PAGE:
hameyjane=hey, Amy Jane.
I like to start projects and then get sidetracked by newer projects.

I also sometimes blog here

tinyhousedesign:

New Post has been published on http://www.tinyhouseliving.com/off-grid-tennessee-micro-cabin/Off-Grid Tennessee Micro Cabin


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This beautiful off-grid micro cabin in Tennessee is a contemporary update to the traditional lakeside retreat. The Cape Russell Retreat is a modestly-sized cabin that packs high design into a small residence that is completely independent of the water and electrical grids.” – Inhabitat
Read and see more of this Off-Grid Tennessee Micro Cabin that Packs in High Design on Inhabitat. Design and photos by Sander Pace Architecture.
 





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tinyhousedesign:

New Post has been published on http://www.tinyhouseliving.com/off-grid-tennessee-micro-cabin/Off-Grid Tennessee Micro Cabin


(adsbygoogle = window.adsbygoogle || []).push();

This beautiful off-grid micro cabin in Tennessee is a contemporary update to the traditional lakeside retreat. The Cape Russell Retreat is a modestly-sized cabin that packs high design into a small residence that is completely independent of the water and electrical grids.” – Inhabitat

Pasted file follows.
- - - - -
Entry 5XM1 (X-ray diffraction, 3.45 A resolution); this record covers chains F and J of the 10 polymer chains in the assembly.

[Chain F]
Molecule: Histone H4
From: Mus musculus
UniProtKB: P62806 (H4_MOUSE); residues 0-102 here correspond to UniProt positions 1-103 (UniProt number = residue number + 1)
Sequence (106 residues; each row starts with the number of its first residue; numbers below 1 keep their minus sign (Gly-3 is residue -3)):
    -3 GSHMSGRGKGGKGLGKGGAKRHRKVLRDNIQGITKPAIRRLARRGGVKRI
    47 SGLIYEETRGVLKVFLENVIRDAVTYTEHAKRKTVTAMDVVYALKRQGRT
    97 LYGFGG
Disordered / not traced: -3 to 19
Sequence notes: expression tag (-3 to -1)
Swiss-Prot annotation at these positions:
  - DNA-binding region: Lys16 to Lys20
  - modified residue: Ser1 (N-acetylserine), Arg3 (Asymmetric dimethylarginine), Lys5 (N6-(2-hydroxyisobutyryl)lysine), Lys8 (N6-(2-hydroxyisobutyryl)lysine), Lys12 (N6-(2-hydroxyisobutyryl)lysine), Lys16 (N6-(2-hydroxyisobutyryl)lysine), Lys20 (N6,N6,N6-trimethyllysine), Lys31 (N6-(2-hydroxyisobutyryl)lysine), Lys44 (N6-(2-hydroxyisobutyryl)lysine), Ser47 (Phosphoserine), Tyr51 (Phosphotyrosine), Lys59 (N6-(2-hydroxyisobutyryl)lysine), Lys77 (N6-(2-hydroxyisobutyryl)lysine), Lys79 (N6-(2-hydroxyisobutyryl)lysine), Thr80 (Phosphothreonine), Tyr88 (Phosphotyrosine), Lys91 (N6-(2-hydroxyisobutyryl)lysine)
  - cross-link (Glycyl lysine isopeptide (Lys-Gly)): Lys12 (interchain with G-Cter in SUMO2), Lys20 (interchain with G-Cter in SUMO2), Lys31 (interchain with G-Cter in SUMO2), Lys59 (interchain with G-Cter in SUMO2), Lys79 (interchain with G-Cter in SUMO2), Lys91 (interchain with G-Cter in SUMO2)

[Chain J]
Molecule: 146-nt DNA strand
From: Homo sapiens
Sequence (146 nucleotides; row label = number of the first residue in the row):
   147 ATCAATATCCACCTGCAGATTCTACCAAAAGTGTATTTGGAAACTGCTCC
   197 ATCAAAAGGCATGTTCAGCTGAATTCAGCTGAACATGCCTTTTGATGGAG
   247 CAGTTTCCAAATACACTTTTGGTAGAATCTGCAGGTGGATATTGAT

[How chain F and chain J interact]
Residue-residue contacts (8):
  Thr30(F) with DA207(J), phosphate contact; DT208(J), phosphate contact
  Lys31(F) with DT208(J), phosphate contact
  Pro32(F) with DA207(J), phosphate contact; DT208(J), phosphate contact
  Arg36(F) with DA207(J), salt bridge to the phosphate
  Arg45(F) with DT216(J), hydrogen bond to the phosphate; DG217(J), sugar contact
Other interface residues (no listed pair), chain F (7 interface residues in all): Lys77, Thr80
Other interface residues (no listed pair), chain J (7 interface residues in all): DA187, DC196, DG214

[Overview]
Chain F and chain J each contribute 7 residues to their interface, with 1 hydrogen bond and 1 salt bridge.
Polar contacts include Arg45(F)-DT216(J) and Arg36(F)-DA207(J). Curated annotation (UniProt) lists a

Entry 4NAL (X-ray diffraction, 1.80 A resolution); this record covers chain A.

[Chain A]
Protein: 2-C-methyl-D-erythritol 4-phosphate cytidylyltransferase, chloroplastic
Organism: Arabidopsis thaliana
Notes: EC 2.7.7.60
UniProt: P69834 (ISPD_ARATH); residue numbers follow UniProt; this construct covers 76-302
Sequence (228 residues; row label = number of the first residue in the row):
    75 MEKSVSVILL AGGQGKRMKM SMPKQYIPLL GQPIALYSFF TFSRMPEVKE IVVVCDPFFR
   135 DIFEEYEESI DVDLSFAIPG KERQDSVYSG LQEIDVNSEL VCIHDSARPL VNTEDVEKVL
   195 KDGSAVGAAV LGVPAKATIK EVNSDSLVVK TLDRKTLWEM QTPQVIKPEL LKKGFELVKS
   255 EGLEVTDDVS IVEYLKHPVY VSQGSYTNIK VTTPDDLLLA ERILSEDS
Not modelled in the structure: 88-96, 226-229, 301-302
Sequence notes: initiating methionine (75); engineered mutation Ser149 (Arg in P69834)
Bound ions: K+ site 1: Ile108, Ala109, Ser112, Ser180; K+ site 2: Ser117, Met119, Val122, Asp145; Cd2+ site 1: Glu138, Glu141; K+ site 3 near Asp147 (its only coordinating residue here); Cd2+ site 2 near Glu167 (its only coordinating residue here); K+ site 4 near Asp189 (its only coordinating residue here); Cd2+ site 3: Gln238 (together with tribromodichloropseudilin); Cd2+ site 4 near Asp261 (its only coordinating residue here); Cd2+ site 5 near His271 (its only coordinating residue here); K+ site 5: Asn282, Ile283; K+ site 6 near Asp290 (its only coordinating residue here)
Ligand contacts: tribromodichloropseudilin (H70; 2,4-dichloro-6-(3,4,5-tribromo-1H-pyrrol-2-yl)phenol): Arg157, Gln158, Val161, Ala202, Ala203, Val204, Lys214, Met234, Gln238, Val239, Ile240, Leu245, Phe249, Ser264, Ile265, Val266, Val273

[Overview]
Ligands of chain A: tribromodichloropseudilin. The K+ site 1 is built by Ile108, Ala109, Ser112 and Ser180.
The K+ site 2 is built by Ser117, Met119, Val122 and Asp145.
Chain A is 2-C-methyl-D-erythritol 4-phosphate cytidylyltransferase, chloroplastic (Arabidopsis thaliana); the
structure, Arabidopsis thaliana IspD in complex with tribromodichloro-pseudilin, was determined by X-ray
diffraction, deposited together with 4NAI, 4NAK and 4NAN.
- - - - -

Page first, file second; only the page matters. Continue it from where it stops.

Read and see more of this Off-Grid Tennessee Micro Cabin that Packs in High Design on Inhabitat. Design and photos by Sander Pace Architecture.
 





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Subscribe to Tiny House Design

tinyhousedesign:

New Post has been published on http://www.tinyhouseliving.com/off-grid-tennessee-micro-cabin/

Off-Grid Tennessee Micro Cabin

This beautiful off-grid micro cabin in Tennessee is a contemporary update to the traditional lakeside retreat. The Cape Russell Retreat is a modestly-sized cabin that packs high design into a small residence that is completely independent of the water and electrical grids.” – Inhabitat

Read and see more of this Off-Grid Tennessee Micro Cabin that Packs in High Design on Inhabitat. Design and photos by Sander Pace Architecture.

Cape-Russell-Retreat-2 Cape-Russell-Retreat-1

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libutron:

Violet-backed Starling - Cinnyricinclus leucogaster

As you can see in these photos, in the African species Cinnyricinclus leucogaster (Passeriformes - Sturnidae) the sexual dimorphism is extreme in terms of coloration plumage. It means that both males and females are  phenotypically different  or have different appearance.

Males have head, neck, back and tail of brilliant purple. The underside is white. The female, however, is drab; the purple of the male is replaced by olive green feathers and the white underside is flecked with green dashes.

Reference: [1]